Cigarette smoking is associated with some anxiety disorders, but the
direction of the association between smoking and specific anxiety disorders
has not been determined.
To investigate the longitudinal association between cigarette smoking
and anxiety disorders among adolescents and young adults.
The Children in the Community Study, a prospective longitudinal investigation.
Setting and Participants
Community-based sample of 688 youths (51% female) from upstate New York
interviewed in the years 1985-1986, at a mean age of 16 years, and in the
years 1991-1993, at a mean age of 22 years.
Main Outcome Measure
Participant cigarette smoking and psychiatric disorders in adolescence
and early adulthood, measured by age-appropriate versions of the Diagnostic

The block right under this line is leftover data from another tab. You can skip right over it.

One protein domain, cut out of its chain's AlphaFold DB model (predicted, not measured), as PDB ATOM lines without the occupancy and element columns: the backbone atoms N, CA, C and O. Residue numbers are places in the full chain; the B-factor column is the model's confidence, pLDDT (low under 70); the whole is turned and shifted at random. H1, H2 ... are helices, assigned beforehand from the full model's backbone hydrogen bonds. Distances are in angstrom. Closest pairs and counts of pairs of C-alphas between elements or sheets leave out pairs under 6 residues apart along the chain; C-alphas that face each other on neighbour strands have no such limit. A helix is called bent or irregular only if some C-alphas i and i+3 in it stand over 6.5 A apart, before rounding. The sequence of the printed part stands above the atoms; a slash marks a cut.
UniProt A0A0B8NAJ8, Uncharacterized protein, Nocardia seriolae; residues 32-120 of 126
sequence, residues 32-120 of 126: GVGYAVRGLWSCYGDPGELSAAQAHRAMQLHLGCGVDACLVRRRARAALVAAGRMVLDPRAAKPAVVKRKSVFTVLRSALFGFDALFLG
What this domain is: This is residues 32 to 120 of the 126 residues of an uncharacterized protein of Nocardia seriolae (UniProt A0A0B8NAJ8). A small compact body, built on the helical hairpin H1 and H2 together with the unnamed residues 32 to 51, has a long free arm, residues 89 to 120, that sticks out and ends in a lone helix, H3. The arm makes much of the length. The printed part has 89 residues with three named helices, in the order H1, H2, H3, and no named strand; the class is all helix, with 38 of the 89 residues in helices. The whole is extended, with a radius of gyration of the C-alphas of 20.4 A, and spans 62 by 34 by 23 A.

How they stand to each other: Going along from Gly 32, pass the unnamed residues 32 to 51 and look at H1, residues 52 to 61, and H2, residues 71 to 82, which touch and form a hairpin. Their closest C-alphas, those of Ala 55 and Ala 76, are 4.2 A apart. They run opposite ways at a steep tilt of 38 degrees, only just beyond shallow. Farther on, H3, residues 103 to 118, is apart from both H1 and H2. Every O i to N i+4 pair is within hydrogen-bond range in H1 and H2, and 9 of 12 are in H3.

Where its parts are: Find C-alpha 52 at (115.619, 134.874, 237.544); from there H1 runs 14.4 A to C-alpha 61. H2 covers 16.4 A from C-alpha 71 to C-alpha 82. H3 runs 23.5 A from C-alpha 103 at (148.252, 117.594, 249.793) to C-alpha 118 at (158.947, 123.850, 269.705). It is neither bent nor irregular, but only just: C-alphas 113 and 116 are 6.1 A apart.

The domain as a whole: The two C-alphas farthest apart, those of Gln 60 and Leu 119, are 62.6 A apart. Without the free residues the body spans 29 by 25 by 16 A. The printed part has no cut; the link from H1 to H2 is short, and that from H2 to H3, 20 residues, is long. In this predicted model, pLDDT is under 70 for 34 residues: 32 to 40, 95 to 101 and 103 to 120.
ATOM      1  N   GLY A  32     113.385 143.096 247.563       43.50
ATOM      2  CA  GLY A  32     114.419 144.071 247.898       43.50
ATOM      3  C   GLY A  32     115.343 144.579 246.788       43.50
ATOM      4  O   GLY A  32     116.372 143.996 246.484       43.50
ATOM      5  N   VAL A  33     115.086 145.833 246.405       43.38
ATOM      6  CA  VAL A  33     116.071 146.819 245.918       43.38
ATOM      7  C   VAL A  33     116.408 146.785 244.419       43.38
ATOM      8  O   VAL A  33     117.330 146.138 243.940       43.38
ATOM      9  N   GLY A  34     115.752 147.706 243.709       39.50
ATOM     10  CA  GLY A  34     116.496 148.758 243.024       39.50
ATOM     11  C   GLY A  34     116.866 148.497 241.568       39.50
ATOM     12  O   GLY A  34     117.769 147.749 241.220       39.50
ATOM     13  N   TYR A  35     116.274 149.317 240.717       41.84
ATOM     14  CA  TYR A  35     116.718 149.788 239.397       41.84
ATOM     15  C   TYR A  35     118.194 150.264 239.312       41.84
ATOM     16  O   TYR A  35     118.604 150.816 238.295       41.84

Interview Schedule for Children.
Heavy cigarette smoking (≥20 cigarettes/d) during adolescence was
associated with higher risk of agoraphobia (10.3% vs 1.8%; odds ratio [OR],
6.79; 95% confidence interval [CI], 1.53-30.17), generalized anxiety disorder
(20.5% vs 3.71%; OR, 5.53; 95% CI, 1.84-16.66), and panic disorder (7.7% vs
0.6%; OR, 15.58; 95% CI, 2.31-105.14) during early adulthood after controlling
for age, sex, difficult childhood temperament; alcohol and drug use, anxiety,
and depressive disorders during adolescence; and parental smoking, educational
level, and psychopathology. Anxiety disorders during adolescence were not
significantly associated with chronic cigarette smoking during early adulthood.
Fourteen percent and 15% of participants with and without anxiety during adolescence,
respectively, smoked at least 20 cigarettes per day during early adulthood
(OR, 0.88; 95% CI, 0.36-2.14).
Our results suggest that cigarette smoking may increase risk of certain
anxiety disorders during late adolescence and early adulthood.